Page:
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Thinking

Data centres that look to the future

A data centre

In an industry characterised by rapid advances and changing requirements, data centre operators cannot afford to rely on what they have done in the past to secure success.

Designing and operating data centres that look to the future and are lasting assets for those who invest in them will require a sound knowledge of how the future of data centres might play out; the disruptors and influencers that require careful consideration; and emerging technological possibilities. 

“Nowhere are disruptive forces requiring industry leaders to rethink the way they do business more evident than in the data centre industry. If data centre operators are to thrive in a future that is as yet unwritten, they will require in-depth insight into the many shifting aspects that will influence project success,” says Peter Greaves, Aurecon’s Expertise Leader for Data & ICT Facilities.

In this paper he prepared, we explain why data centres that look to the future are lasting assets for those who invest in them.

Understanding where the demand for data comes from

Driven by the realisation of the Internet of Things, gamification and the emergence of the edge, the demand for high performance data centres is increasing… and increasing.

Every two days, we create as much information as we did from the beginning of time until 2003; and over 90% of data in the world was created in the past 2 years. “Ten years ago, we were designing data centres for an average electrical load of 500 watts per square metre. Increased technology, IT demands and the realisation of what we can connect have caused this load to rise, so we are now designing for 2 kilowatts per square metre, and even this is set to increase, with predictions that the amount of devices connected to the internet will rise from 13 billion today to 50 billion by 2020,” says Greaves.

Understanding the ‘new’ influencers 

“But whilst it’s easy to understand demand, other influencers are less straightforward and will become more complex as we move forward,” believes Greaves.

High performance has become ‘expected’

In the past, successful data centres were those which achieved high levels of redundancy requirements. Today, however, those high levels of redundancy have become the expected performance norm.

Designing for resource scarcity, not intensity

In addition, increasing demands in performance go hand-in-hand with the need for increased amounts of energy and water consumption. In the past, the challenge was to design for these requirements; whereas now, responsible development dictates we mitigate these requirements and taken a step further, design for resource scarcity in some areas. Free and emersion cooling are become increasingly attractive.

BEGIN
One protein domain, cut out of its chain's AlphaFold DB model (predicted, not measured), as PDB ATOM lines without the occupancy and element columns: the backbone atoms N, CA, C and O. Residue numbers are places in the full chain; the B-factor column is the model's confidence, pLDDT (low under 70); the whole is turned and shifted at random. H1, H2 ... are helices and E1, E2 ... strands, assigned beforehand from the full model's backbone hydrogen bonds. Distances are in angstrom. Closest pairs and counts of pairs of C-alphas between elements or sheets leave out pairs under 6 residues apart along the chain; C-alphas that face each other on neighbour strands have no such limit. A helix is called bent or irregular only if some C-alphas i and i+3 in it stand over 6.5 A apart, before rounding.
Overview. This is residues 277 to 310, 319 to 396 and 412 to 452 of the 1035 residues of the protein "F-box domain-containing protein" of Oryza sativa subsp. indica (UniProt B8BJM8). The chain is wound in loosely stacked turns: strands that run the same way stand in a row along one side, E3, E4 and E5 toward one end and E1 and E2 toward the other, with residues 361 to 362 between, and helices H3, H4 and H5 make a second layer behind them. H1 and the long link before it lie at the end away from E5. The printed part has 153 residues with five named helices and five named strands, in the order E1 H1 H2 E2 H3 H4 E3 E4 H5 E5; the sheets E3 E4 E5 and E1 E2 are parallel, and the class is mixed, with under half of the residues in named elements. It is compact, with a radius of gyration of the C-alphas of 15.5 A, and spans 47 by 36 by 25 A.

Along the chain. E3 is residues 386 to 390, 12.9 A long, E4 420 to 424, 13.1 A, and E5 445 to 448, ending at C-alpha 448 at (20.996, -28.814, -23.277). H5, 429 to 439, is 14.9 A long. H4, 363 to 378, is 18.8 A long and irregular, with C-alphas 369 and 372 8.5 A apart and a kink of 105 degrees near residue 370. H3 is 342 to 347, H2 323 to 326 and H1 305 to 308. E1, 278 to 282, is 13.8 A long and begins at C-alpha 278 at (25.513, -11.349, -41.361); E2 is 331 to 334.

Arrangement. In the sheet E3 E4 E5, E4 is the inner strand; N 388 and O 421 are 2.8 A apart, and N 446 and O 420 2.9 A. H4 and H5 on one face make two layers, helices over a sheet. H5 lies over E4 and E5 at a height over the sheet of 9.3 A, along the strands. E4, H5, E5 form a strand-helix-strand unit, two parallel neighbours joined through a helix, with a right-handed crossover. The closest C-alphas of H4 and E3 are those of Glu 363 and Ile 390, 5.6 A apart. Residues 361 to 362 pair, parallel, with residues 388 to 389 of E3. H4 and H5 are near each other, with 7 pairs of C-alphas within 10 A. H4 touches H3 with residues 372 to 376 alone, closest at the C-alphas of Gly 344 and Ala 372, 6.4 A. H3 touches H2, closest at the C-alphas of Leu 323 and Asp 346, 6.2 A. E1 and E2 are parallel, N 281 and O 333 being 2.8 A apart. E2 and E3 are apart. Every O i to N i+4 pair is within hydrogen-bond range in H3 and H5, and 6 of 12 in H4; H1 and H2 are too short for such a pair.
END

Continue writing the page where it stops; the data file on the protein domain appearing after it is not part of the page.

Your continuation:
Location and the changing environment – thinking in a different way has become important

The location of data centres will change as operators look to gain efficiencies and be located to cheap, clean energy and high-connected locations.

In addition, the environment is changing as water levels increase; temperatures rise and environmental extremes occur frequently. This has an effect on where we locate data centres. Locations we previously considered may no longer be suitable, and new locations will be considered, due to lower risks.

The other exciting change will be the development of new materials and equipment to respond to these locations. If you consider the base raw materials involved in the construction of a data centre, little has changed in the last 50 years, and so the opportunity to introduce materials and systems into future data centres is huge. As we explore new locations with our clients, we see the need for new thinking around how the data centre will be realised.

We’re seeing locations such as submarines boats utilised to take advantages of some of the natural benefits these locations offer.

Digital engineering – getting ready for even more change

In the same way that mobile devices were the game changer when it comes to data consumption, digital engineering is set to disrupt the virtual landscape as we know it. From intelligent buildings and 3D printers to 4, 5, 6 and even 7D reality, we are entering an era set to be a melting pot of exciting technology, devices, and interface points that will all require connection to our existing networks and infrastructure. 

“As with all disruptive forces, benefits are there for the taking, but will require creativity and innovation. At Aurecon, this means finding new ways to transform our clients’ businesses and help them become more competitive through innovation. In partnership with our data centre clients, we’ve positioned ourselves to challenge the ‘status quo’ and to envision what’s possible, and then design ways to get there,” concludes Greaves.

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